Changing Domain? Here’s How You Retain Reputation and Traffic

keep your domain rankingAre you planning to change the domain name of your website? If so, you need to have a strategy in place to avoid a drop in traffic and online reputation. The domain name you have used for years has already accumulated authority and social shares, changing it would alter the course of your business. There are ways to retain traffic and reputation after a domain change.

Begin By Auditing Your Website

Auditing the response codes of your website will help you determine and report problems that search bots may have with crawling webpages. The common response codes that you must check include: problems with accessing page, permanent redirection to another page, the page is no longer accessible, and a server problem.

TrueLogic cites that broken links that direct visitors to non-existing pages can ruin your online reputation. This means that you do not take care of your website. Check for dead links on all your pages and fix them before changing domains.

Site Accessibility

The audit helps you determine if your site is accessible. Google must be able to index and rank your website in its new domain. You might not know it, but there are ways to restrict access unknowingly. Faulty plugins, broken files, or server problems may cause the restriction.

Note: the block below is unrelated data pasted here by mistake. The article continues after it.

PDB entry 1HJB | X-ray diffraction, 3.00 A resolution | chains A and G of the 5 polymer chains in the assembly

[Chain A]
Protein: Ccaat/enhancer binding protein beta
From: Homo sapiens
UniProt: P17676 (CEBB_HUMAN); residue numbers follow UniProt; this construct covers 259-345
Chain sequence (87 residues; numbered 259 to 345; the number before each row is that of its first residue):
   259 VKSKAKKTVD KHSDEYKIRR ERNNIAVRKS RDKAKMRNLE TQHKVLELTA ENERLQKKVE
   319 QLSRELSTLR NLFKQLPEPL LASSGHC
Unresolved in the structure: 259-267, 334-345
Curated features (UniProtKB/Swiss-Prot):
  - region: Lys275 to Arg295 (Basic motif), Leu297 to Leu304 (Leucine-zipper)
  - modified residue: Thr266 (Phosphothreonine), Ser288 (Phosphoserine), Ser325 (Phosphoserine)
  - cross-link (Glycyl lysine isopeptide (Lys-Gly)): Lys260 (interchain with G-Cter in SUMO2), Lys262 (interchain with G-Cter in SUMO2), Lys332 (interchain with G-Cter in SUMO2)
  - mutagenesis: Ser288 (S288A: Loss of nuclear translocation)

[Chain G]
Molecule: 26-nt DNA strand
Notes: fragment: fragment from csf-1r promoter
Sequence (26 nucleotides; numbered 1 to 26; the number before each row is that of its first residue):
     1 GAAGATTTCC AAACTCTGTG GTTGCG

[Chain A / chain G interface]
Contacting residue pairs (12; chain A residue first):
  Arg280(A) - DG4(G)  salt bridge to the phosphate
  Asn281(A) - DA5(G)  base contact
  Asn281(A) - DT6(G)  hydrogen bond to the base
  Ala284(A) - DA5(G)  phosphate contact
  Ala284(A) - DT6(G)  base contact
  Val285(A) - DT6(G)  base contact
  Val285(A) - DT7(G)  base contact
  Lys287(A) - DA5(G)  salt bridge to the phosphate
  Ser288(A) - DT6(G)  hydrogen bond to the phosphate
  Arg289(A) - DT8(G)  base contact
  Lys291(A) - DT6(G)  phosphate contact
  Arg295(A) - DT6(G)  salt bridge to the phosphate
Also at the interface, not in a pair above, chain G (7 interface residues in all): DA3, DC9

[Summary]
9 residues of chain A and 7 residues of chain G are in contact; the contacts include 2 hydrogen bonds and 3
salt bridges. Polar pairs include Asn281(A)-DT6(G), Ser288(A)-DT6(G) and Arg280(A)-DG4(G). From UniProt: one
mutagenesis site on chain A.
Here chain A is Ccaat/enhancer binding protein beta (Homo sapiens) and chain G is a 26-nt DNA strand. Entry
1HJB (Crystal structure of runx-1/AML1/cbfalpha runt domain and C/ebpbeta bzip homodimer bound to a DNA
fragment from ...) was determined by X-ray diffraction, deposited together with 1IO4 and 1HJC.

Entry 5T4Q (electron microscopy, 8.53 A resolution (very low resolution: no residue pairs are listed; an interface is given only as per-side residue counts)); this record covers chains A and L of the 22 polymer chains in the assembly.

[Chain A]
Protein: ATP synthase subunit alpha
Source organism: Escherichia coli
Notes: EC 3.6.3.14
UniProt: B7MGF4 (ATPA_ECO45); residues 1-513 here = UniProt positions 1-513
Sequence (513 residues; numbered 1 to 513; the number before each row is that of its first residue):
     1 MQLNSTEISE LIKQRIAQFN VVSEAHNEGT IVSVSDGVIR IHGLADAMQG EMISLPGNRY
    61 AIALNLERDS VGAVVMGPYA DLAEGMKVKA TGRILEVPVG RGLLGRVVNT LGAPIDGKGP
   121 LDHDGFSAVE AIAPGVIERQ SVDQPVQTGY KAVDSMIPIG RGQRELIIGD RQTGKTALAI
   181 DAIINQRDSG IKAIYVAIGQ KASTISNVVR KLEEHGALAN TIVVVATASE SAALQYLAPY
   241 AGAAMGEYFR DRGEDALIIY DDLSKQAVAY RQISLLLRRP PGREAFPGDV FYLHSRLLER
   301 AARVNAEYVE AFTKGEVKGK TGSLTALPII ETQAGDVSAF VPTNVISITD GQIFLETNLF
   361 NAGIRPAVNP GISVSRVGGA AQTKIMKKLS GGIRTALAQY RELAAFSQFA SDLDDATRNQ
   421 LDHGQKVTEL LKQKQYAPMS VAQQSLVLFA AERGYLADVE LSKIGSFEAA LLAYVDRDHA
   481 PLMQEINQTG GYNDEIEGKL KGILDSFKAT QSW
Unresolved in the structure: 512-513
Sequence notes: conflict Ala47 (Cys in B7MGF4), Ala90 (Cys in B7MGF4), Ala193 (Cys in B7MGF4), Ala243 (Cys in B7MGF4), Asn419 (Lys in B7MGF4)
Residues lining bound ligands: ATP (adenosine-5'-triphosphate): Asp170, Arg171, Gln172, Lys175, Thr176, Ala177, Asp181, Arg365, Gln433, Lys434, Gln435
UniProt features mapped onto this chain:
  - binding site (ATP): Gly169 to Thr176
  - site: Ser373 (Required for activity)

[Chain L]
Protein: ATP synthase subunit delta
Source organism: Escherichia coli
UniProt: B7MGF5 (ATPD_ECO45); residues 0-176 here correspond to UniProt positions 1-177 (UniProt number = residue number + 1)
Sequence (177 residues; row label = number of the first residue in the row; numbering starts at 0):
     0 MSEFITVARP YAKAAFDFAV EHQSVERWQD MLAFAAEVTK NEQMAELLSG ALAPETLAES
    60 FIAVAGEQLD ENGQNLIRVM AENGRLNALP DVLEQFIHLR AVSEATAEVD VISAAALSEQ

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Mobile-friendliness is a metric you should be aware of as its importance is soaring as more users browse the Internet using mobile devices. Your site may have technical problems when browsers use their smartphones; the content may be out of place or the images not loading properly. Address these to create a satisfying mobile user-experience for visitors.

Google has the Mobile-Friendly Test tool that enables you to check your site’s adaptability to mobile devices.

Audit and Highlight Links

Links are important to the success of your website; dead, broken, or erroneous links lead to a lower rank. This may spill over to your new domain and affect your online reputation. Google Webmaster Tools and A hrefs provide you with insights about indexed links.

Changing domains means all the hard work you put into link building restarts if you fail to implement redirects. 301 redirects do not take all of the links to your new domain. Identify the strongest links of your site to make sure you don’t lose them.

Update Google

The last thing you do when you change domains is tell Google about it. Log into your Webmaster account and look for the gear icon, and click on the ‘Change of Address’ link.

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These will help you minimize and manage the effects of a domain name change. Traffic and online reputation retention will help your company soar after re-branding.